Page 924 - Week 03 - Thursday, 30 March 2023

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In addition, reports have been received about how user-friendly the Digital Health Record is, with the transition from paper records to the Digital Health Record very much welcomed by many staff. However, I do acknowledge that this has been a significant change for some staff who have worked with paper records for most of their careers, while other areas had developed bespoke electronic systems and are now adjusting to the DHR.

From a patient safety point of view, the reduction in medication errors alone since the implementation of the Digital Health Record has shown the success of moving to a digital record system. Statistics generated regarding medication administration from 12 November 2022 to 11 February 2023 highlight: 428 medications were replaced after receiving a warning to check the dose; 6,651 medications were updated after receiving a warning that the drug contained an active or inactive ingredient that the patient is allergic to; 4,640 medications were removed after receiving a warning of a duplicate order; and 11,286 therapy orders were removed after receiving a warning of a duplicate therapy.

In providing these figures, I want to emphasise that medication safety safeguards have been previously in place, particularly through manual checking and reconciliation, but the efficiency of the DHR is saving effort, as well as increasing patient safety.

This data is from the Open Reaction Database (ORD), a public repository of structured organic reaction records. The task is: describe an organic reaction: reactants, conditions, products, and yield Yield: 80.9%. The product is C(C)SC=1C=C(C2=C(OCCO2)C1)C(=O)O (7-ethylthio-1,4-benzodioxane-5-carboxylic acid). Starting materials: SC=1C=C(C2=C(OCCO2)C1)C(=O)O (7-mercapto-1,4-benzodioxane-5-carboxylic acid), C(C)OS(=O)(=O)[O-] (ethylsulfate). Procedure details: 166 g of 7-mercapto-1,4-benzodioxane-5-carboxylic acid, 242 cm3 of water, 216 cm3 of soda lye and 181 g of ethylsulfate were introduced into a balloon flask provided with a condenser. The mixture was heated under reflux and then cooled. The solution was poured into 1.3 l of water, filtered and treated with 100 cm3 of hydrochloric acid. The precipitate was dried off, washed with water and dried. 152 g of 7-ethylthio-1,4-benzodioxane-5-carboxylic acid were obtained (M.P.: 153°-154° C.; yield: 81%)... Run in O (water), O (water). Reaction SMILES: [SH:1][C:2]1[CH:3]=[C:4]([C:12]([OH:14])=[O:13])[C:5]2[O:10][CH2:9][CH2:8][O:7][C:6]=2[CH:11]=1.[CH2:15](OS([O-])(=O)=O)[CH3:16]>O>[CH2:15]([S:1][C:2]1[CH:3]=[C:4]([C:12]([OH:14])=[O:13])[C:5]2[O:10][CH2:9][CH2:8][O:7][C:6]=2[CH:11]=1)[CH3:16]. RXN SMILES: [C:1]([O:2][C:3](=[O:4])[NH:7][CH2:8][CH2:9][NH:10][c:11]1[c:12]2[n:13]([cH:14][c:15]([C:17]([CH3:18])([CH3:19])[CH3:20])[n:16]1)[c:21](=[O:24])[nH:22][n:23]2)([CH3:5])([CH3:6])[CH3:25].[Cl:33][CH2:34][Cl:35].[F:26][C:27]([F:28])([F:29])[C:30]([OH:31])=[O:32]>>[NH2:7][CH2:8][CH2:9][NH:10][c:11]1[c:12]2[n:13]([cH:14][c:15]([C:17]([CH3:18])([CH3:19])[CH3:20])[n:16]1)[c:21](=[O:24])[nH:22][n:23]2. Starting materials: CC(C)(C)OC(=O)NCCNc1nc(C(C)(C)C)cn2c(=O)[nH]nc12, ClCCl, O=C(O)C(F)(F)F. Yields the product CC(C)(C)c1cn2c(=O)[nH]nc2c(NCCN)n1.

We are also seeing better access to information for patients in the way pathology results are now communicated, whereby 91.85 per cent of results are released to MyDHR within one day and become accessible to patients. In other words, more than 120,000 results have been sent directly to patients’ MyDHR accounts within one day of the result being confirmed between 15 November 2022 and 23 January 2023. More than 20,000 patients have avoided additional blood draws because the Digital Health Record has made it possible for clinical staff to add tests to the list for blood that has already been taken.

MyDHR had more than 186,000 registered users prior to the launch of the Digital Health Record, largely due to the system being used for COVID-19 vaccination bookings and COVID Care@Home. Following the implementation of the Digital Health Record, more features were made available to registered users of MyDHR, allowing patients to manage their upcoming appointments, view test results and more.

As of 27 February 2023, there were 196,920 subscribers to MyDHR, indicating a continuous increase in the number of subscribers to MyDHR since the Digital Health Record was implemented. Of the patients seen in the ACT public health system since the implementation of the Digital Health Record, 34 per cent of them have an active MyDHR account.

In addition, patients with increased interactions with the public health system are using MyDHR more, with 40 per cent of patients who have had more than three interactions with the public health system having an active MyDHR account. Data also shows a high level of subscription to MyDHR in some schools and community health centres, with up to 83 per cent of patients seen in these facilities in January this year having an active MyDHR account.


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